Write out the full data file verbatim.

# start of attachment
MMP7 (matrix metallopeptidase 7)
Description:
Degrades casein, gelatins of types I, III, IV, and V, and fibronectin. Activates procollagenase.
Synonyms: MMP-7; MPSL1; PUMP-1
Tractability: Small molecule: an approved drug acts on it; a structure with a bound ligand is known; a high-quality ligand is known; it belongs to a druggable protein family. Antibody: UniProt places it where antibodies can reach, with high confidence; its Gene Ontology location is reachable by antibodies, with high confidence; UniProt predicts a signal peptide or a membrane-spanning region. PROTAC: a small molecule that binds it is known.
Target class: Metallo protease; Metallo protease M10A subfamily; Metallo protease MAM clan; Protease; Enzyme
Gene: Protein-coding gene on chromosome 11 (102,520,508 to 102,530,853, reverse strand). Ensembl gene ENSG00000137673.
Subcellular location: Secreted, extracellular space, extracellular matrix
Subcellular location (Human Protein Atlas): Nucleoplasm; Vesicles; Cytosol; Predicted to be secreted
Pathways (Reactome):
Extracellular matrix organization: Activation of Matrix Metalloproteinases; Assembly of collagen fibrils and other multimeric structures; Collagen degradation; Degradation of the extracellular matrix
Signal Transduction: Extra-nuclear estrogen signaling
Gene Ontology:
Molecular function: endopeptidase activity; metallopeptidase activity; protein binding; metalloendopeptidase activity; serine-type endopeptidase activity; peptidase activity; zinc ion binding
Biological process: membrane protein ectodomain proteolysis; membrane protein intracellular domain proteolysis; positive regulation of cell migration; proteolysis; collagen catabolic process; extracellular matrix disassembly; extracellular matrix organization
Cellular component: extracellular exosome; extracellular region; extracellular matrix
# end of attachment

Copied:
MMP7 (matrix metallopeptidase 7)
Description:
Degrades casein, gelatins of types I, III, IV, and V, and fibronectin. Activates procollagenase.
Synonyms: MMP-7; MPSL1; PUMP-1
Tractability: Small molecule: an approved drug acts on it; a structure with a bound ligand is known; a high-quality ligand is known; it belongs to a druggable protein family. Antibody: UniProt places it where antibodies can reach, with high confidence; its Gene Ontology location is reachable by antibodies, with high confidence; UniProt predicts a signal peptide or a membrane-spanning region. PROTAC: a small molecule that binds it is known.
Target class: Metallo protease; Metallo protease M10A subfamily; Metallo protease MAM clan; Protease; Enzyme
Gene: Protein-coding gene on chromosome 11 (102,520,508 to 102,530,853, reverse strand). Ensembl gene ENSG00000137673.
Subcellular location: Secreted, extracellular space, extracellular matrix
Subcellular location (Human Protein Atlas): Nucleoplasm; Vesicles; Cytosol; Predicted to be secreted
Pathways (Reactome):
Extracellular matrix organization: Activation of Matrix Metalloproteinases; Assembly of collagen fibrils and other multimeric structures; Collagen degradation; Degradation of the extracellular matrix
Signal Transduction: Extra-nuclear estrogen signaling
Gene Ontology:
Molecular function: endopeptidase activity; metallopeptidase activity; protein binding; metalloendopeptidase activity; serine-type endopeptidase activity; peptidase activity; zinc ion binding
Biological process: membrane protein ectodomain proteolysis; membrane protein intracellular domain proteolysis; positive regulation of cell migration; proteolysis; collagen catabolic process; extracellular matrix disassembly; extracellular matrix organization
Cellular component: extracellular exosome; extracellular region; extracellular matrix